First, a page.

Warning: Not for geography teachers

Greg and I watched our friend James perform a sketch comedy show Saturday night. The comedians competed during the show. They earned points based on how the audience ranked their skits. At the end, the comedian with the most points won.

The show began with a lightning round. Audience members named a category, and the comedians lined up on stage. Each comedian had to name something that fit the category, for example, a cocktail, until someone flubbed. That person lost a point.

The second category — a favorite of every school kid — was state capitals. The media always tell us how schools are failing and children don’t know the difference between California and Connecticut, but there were some smart people on stage. James is a computer engineer and has a master’s from the University of Illinois, one of the best computer science schools in the country (and I’m not just saying that because I went to U of I, albeit, in journalism). I knew he would fly through the lightning round.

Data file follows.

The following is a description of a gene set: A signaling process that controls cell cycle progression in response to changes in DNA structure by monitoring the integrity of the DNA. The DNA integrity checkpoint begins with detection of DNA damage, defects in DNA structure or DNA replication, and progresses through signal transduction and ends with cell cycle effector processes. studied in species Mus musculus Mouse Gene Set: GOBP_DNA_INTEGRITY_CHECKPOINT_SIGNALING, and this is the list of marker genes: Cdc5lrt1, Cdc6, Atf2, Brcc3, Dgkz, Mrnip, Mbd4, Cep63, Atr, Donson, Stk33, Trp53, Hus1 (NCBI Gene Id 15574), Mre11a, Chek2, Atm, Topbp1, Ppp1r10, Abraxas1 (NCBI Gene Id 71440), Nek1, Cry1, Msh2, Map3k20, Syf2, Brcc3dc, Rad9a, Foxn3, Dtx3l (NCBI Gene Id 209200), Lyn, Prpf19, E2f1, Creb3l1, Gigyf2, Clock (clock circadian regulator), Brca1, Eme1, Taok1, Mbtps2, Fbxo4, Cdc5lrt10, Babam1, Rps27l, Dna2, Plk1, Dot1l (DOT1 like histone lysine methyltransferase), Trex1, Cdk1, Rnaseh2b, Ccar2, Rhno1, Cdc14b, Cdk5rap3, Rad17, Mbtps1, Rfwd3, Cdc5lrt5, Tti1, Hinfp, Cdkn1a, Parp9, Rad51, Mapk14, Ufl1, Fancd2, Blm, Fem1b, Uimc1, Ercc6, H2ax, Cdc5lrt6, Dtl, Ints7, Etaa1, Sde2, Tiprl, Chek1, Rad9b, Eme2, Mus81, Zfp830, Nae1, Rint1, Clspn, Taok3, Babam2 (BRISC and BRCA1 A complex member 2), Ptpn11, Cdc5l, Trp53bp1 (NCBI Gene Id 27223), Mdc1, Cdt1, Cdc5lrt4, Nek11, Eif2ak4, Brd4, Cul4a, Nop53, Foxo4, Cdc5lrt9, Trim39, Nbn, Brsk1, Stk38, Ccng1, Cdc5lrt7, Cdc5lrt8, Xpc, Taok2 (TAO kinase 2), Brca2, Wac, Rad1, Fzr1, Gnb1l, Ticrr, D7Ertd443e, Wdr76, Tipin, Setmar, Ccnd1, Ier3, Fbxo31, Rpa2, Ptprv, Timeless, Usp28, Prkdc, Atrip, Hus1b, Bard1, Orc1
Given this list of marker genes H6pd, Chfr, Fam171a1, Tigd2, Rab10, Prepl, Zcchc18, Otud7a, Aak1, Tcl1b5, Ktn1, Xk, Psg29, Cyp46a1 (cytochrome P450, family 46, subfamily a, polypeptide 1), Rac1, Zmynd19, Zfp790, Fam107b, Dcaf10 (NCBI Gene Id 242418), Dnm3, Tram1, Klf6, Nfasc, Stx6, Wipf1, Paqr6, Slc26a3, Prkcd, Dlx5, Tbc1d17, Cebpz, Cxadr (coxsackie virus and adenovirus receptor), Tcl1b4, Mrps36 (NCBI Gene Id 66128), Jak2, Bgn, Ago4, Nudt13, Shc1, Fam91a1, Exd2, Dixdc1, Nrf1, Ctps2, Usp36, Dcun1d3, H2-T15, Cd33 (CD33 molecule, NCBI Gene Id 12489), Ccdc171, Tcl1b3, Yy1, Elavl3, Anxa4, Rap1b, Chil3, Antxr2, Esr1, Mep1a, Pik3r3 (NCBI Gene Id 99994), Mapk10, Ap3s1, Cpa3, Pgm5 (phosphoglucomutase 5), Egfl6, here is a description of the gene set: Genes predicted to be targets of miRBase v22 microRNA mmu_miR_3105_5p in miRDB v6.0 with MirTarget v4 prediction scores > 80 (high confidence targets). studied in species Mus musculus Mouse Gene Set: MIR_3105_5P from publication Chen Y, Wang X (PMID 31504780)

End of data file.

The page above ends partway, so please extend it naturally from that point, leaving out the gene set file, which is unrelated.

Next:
The category worked its way down the line, each comedian calling out a capital.

“Boston”

“Austin”

“Atlanta”

“Alabama”

Alabama? Poor James. It seems even after taking classes on genetic algorithms and parallel computer architecture, a guy still can’t remember Montgomery.

We talked to James after the show, and he said he had desperately fumbled for the capital of Alabama as his turn drew nearer. Then, he blurted out the first thing that came to mind.

Hope you win next time, James!